New York police might scrub from its website a comprehensive report on Islamic terrorism to placate Muslims who filed federal lawsuits over the city's surveillance of mosques, the New York Post reported
, citing secret talks over possible settlements.
The plaintiffs are also demanding that the New York Police Department halt any ongoing monitoring of Muslim religious sites and destroy records of any previous surveillance, the Post said Sunday, quoting sources familiar with the negotiations.
Law enforcement officials cited the 92-page groundbreaking report as a valuable source of information for the public because the 2007 study identified lone-wolf attacks as the biggest terrorist threat facing the city that suffered most from the 2001 attacks on the World Trade Center.
"The harm is that it sends the message that the NYPD is going to back down on its counterterrorism effort in the name of political correctness," said a former NYPD official. "Shame on the NYPD if they do."
Critics of the report claim it unfairly taints all Muslims as terrorists and leads to religious profiling of followers of Islam.
The news that the police report could be part of a settlement in the lawsuits comes as Paris is reeling from the Jan. 7 terrorist attack on the Charlie Hebdo satirical newspaper by two gunmen who claimed to be acting on behalf of al-Qaida. An Islamic terrorist also attacked a Jewish supermarket in Paris two days later.
Terrorists acting alone last year attacked soft targets in Sydney, Australia, and Ottawa, Canada. In Boston, jury selection is underway in the trial of the surviving suspect in the 2013 Boston Marathon attack
The NYPD report
referred to the "unremarkable" lone terrorists who attack on behalf of Islamic jihadists organizations such as al-Qaida.
"Rather than being directed from al-Qaida abroad, these plots have been conceptualized and planned by 'unremarkable' local residents/citizens who sought to attack their country of residence, utilizing al-Qaida as their inspiration and ideological reference point," the report said.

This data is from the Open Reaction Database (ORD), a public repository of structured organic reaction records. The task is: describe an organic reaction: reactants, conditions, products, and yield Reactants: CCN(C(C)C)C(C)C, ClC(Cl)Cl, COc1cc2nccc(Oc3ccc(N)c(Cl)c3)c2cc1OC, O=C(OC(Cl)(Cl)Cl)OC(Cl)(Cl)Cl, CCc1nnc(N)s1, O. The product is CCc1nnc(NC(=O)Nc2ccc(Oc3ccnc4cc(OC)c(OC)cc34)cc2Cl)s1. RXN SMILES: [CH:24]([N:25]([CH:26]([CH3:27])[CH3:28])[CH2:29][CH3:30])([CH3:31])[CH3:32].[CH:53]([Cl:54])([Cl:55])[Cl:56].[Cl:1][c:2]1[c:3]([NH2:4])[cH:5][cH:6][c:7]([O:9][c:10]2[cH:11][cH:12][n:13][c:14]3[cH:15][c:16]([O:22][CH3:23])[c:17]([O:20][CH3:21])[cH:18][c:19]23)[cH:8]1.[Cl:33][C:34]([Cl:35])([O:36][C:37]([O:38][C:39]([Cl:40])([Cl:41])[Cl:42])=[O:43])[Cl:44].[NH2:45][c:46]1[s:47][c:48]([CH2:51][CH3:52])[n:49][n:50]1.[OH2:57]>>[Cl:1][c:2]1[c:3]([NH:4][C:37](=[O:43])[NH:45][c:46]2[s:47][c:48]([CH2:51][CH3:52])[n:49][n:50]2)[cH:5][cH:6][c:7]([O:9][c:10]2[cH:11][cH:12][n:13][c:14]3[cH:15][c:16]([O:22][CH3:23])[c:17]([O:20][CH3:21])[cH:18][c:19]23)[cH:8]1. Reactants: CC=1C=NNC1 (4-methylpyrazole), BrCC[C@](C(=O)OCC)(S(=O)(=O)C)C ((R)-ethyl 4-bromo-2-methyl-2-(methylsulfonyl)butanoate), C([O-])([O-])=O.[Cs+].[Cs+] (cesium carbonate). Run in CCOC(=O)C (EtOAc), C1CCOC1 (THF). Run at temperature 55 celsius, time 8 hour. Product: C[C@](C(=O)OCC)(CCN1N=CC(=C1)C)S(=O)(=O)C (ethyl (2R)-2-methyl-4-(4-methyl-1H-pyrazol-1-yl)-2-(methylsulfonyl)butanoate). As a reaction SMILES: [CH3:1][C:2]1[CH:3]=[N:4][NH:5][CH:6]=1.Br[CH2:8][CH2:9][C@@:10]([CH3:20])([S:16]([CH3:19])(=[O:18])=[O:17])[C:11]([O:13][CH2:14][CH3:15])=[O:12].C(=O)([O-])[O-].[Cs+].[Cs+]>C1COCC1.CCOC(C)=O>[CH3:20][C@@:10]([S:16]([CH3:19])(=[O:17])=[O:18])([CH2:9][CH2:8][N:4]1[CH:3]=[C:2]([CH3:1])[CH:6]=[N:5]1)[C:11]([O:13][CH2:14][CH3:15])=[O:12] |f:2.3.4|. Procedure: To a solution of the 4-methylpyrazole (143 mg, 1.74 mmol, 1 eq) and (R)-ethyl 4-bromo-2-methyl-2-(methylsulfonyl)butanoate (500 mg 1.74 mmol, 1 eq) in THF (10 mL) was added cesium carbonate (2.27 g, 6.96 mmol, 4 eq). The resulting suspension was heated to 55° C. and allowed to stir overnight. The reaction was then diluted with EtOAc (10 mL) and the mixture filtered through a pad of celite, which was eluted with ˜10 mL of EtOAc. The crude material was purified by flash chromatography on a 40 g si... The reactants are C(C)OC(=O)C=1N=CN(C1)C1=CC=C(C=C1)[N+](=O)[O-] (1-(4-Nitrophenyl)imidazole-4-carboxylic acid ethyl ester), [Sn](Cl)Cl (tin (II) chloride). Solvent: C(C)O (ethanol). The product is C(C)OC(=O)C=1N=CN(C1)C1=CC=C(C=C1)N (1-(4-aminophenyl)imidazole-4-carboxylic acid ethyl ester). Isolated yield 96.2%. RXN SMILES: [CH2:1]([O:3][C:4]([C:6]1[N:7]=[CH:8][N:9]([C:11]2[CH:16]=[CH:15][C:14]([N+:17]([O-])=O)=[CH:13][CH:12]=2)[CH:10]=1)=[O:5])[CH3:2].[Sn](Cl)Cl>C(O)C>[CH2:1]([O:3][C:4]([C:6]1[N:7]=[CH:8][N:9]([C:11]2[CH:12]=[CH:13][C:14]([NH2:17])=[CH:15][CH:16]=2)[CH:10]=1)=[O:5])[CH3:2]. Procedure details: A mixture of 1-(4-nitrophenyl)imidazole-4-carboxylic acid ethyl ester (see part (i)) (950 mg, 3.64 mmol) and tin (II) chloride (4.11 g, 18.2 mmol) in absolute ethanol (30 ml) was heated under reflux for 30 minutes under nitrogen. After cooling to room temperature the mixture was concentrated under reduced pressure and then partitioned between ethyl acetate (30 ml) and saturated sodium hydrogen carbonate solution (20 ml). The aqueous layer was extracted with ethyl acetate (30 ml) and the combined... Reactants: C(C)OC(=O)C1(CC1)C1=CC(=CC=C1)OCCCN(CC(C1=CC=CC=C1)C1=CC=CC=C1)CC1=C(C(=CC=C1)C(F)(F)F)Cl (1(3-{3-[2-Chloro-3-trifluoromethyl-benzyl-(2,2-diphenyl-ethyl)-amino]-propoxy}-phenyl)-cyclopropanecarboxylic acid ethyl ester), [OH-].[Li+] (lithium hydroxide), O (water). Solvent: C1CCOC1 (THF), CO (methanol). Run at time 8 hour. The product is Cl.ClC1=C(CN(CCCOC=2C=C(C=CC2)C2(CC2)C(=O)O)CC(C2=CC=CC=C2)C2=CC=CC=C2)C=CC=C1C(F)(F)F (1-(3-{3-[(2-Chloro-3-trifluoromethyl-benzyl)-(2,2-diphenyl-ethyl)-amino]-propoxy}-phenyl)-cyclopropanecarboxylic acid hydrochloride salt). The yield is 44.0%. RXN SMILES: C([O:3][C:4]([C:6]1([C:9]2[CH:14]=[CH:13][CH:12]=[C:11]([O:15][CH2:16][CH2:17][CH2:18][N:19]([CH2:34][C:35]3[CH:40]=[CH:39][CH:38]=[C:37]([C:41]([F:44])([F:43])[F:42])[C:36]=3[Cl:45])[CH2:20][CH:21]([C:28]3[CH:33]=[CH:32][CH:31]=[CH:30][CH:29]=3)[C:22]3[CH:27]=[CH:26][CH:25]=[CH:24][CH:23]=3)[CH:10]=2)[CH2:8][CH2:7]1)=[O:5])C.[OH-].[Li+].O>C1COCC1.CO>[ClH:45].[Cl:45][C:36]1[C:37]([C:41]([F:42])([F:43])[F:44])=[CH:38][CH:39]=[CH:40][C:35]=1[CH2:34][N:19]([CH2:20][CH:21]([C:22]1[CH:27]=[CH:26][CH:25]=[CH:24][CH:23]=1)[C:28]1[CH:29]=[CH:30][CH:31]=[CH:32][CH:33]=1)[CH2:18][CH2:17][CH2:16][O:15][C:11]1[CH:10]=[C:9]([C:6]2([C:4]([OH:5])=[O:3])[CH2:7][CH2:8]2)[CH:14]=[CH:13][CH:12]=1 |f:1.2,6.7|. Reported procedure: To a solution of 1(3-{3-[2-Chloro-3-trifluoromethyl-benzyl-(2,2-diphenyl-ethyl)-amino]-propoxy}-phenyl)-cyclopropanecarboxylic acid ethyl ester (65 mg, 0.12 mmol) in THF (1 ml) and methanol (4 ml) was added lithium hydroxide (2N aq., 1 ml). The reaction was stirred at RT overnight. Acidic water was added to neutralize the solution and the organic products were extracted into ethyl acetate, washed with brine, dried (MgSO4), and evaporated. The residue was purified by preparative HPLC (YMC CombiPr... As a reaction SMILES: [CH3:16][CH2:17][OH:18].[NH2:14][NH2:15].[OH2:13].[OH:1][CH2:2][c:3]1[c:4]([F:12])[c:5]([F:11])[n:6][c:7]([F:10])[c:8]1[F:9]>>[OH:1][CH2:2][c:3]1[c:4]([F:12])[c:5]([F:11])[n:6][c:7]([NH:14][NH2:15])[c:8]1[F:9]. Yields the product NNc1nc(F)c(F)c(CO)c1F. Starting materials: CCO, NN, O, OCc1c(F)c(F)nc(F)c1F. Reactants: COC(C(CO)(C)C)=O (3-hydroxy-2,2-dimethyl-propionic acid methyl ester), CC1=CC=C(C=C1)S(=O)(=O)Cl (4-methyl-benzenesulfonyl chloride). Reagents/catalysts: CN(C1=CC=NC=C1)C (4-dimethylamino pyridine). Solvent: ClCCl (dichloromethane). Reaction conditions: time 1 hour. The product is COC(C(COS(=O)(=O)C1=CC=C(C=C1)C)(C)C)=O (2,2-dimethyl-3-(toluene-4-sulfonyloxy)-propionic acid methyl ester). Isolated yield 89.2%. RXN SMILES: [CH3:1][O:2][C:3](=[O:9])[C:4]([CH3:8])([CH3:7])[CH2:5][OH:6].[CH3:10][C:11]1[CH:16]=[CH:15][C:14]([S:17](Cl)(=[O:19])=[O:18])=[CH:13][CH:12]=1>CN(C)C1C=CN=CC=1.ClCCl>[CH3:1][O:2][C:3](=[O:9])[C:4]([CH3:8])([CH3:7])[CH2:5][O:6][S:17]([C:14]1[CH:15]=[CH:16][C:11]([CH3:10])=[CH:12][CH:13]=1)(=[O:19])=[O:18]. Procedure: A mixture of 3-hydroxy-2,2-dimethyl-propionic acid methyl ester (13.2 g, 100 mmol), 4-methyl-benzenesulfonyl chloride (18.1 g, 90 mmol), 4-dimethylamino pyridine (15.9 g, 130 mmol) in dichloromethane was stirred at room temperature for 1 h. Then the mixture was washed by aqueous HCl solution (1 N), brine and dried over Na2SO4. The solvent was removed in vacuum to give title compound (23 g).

"Understanding this trend and the radicalization process in the West that drives 'unremarkable' people to become terrorists is vital for developing effective counter-strategies and has special importance for the NYPD and the City of New York. As one of the country's iconic symbols and the target of numerous terrorist plots since the 1990's, New York City continues to be among the top targets of terrorists worldwide."
The report said the new breed of terrorist is an ordinary person, typically with a routine job, but radicalized by the jihadist teachings heard from Islamist preachers or read on terrorist websites.
"The Internet is a driver and enabler for the process of radicalization," the report said.
The lone-wolf terrorist is usually fairly well-educated and between the ages of 18 and 35. They tend to be second- or third-generation sons or daughters of immigrants from Islamic nations.
But recent converts to Islam can be more dangerous because their "need to prove their religious convictions to their companions often makes them the most aggressive," the report said.
Under former Police Commissioner Ray Kelly, the report served as the basis for a police undercover unit to look for possible terrorist plots in mosques and social sites where Muslims gathered.
Muslim groups filed two lawsuits in Brooklyn federal court after the Associated Press exposed the surveillance program in 2011.
The new police commissioner, Bill Bratton, disbanded the unit in April.
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